I stopped, got out, and crunched my way on the hail on the roadbed to the low water crossing down in the draw. Angry brown water roiled, and the seepwillows and nogalitos in the water bucked as if blown by a high wind. I worked my way down to the waters edge, and after some investigation, decided the water was two feet deep at least where I could see hints of the bottom through the discolored water. On the other side of the water was a big sandbank the flood had deposited when the water was higher, and I could see a second depositional ridge of gravel sticking up through the surface of the water five feet from the edge.
Has the roadbed been eroded in the center? I cogitated for a minute about stripping off and wading into the water, but the air temperature convinced me to decide against it. I returned to the car, and backed up to the junction. One of the pickups still sat there, idling. I pulled around in the classic rural howdying fashion, facing the opposite direction. In the other pickup was a cowboy about my age and his college-age daughter.
I was waiting to see if you made it through, he grinned. I was thinking about going and checking the water gaps and the roads in that pasture. Water gaps are sections of fence that cross streambeds, and are designed to breakaway if the detritus load and the hydraulic pressure of the rushing water are strong enough. Without water gaps, floods can ruin fences for a quarter mile pulling staples from the fenceposts and even jerking down a row of posts.
I talked to Peggy Maddox last night, and she said nothing about the storm it must have happened last night sometime. He laughed. Nope, it happened 14 hours ago, when a big black cloud blew through about 5 p.m. last night. I came through right after it happened, right before all the water rushing down the header canyons reached Johnson Draw. Every hill in this square mile area was white, looking like it had snowed. I hurried on home another 5 miles south, and beat the flood. I told my daughter her little car might not make it through this morning, and she is due back at Sul Ross University in time for an evening class. The low water crossings between here and home are still running too deep for her car, so we are just killing time, scouting out what has happened.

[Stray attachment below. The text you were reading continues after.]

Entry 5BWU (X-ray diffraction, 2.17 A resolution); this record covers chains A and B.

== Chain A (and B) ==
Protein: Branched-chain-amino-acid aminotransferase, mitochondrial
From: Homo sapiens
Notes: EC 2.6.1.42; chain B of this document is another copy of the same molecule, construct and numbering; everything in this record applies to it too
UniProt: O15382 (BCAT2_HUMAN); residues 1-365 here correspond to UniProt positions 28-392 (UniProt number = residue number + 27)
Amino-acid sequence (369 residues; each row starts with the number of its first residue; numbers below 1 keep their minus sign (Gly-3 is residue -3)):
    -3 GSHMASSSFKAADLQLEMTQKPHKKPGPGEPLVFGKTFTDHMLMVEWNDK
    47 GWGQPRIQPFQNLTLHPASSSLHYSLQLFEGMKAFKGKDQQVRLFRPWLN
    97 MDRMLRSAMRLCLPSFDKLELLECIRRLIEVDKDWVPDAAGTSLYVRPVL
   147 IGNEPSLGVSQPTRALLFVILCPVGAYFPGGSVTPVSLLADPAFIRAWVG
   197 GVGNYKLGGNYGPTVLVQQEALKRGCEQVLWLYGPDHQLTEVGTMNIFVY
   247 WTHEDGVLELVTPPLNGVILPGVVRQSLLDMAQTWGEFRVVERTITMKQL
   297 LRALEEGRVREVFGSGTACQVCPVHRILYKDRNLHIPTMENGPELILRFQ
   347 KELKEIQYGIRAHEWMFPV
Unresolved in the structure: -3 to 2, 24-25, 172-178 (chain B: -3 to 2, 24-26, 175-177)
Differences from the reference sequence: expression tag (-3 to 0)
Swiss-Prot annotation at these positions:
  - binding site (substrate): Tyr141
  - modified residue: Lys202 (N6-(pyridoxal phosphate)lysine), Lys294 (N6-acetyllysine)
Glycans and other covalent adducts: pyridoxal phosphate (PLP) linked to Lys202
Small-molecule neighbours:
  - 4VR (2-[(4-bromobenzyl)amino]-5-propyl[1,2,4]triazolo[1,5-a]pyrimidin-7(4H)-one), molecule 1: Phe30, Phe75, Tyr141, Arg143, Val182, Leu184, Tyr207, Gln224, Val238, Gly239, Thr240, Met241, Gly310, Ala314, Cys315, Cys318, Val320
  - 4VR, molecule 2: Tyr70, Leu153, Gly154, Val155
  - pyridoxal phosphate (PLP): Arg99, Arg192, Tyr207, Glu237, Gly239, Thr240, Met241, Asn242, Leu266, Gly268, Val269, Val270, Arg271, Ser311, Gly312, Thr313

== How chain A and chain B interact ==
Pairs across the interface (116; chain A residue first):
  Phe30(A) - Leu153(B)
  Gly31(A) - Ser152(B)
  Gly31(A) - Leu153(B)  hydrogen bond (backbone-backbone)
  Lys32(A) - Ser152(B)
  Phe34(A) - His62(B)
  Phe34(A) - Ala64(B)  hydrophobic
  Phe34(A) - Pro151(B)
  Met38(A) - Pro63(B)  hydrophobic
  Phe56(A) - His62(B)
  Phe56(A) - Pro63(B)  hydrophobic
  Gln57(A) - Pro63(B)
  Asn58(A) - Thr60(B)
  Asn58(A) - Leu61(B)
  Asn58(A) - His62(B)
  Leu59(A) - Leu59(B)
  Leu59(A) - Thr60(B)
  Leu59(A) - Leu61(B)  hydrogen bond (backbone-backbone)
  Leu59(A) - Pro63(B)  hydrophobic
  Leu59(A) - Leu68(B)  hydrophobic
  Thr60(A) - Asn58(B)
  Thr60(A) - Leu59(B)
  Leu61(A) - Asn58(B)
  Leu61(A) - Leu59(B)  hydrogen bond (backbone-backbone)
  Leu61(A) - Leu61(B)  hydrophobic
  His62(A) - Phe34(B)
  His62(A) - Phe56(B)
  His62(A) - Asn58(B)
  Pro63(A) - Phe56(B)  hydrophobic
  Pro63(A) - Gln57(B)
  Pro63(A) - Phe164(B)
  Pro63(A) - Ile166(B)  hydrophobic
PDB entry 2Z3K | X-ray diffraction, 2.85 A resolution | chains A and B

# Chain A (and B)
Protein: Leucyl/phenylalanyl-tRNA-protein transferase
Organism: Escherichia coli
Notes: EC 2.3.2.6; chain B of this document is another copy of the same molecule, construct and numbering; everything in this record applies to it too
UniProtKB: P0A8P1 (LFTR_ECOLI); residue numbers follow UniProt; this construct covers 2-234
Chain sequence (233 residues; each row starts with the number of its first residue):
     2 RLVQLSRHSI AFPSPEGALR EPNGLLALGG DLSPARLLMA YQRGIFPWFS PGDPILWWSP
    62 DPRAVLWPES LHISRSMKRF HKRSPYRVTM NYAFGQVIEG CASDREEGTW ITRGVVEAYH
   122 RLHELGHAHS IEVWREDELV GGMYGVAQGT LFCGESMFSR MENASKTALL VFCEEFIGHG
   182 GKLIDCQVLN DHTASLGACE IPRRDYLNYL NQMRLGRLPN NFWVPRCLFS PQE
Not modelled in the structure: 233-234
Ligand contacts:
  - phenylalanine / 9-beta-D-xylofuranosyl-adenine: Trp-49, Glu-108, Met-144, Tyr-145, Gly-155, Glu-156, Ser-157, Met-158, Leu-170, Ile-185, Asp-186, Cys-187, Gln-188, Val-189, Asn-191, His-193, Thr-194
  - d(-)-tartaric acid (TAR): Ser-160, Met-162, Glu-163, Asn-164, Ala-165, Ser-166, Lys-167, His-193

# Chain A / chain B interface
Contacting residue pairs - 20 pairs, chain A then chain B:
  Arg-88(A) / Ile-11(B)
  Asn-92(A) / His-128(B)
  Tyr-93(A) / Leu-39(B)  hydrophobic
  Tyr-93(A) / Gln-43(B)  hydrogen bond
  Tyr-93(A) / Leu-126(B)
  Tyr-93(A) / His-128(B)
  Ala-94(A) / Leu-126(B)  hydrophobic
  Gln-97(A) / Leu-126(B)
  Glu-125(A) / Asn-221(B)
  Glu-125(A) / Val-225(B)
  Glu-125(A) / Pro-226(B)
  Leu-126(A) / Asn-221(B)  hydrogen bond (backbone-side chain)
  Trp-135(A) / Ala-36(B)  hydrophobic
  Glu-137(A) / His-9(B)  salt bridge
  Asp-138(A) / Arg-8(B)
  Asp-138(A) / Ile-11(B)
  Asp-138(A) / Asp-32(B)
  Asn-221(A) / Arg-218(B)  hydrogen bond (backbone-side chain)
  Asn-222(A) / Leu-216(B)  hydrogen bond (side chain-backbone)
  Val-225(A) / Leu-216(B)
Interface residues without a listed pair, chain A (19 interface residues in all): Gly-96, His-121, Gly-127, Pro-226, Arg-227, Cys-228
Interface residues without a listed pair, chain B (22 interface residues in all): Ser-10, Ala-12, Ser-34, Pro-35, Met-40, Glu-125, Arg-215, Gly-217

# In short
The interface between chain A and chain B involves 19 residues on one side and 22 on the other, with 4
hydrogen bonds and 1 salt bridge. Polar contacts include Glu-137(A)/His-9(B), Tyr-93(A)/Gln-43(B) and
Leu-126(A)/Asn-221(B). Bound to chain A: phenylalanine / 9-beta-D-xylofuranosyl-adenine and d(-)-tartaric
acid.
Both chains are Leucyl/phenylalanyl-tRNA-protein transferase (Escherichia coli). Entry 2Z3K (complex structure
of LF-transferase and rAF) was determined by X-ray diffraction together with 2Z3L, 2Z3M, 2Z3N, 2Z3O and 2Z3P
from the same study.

I hope you havent done your spring shearing already, I commented. The realization that I knew a little about his work flickered in his eyes. Nope, we shear a little later than some folks. When a bad storm comes in shearing time, shorn sheep can die of hypothermia. I asked him if he thought he had lost any to the hail. There are not supposed to be any in this pasture right now, but if there were, the buzzards will show me where.
We sat and visited for ten minutes, finding out that we had been to some of the same ranches along the Pecos, where he had done daywork cowboying and I had hunted or done biological surveys. When we started talking about why I was in the neighborhood, he reached for a mobile phone and dialed Peggy and Joe Maddoxs number, and told them I was marooned on the wrong side of the draw. They had received some rain, but no hail. Joe and Peggy came down from the ranchhouse 7 miles away, and they bounced through the rushing water in his jacked up pickup riding on knobby tires. The roadbed had not eroded away, after all. If my SUV had better clearance, I could have made it, but I might have gotten stuck in the sanddrift at the highwater mark. When Peggy and I came back across at 5 p.m. all the hail had melted, and the only water left was in a few pools in the lowest part of the draw.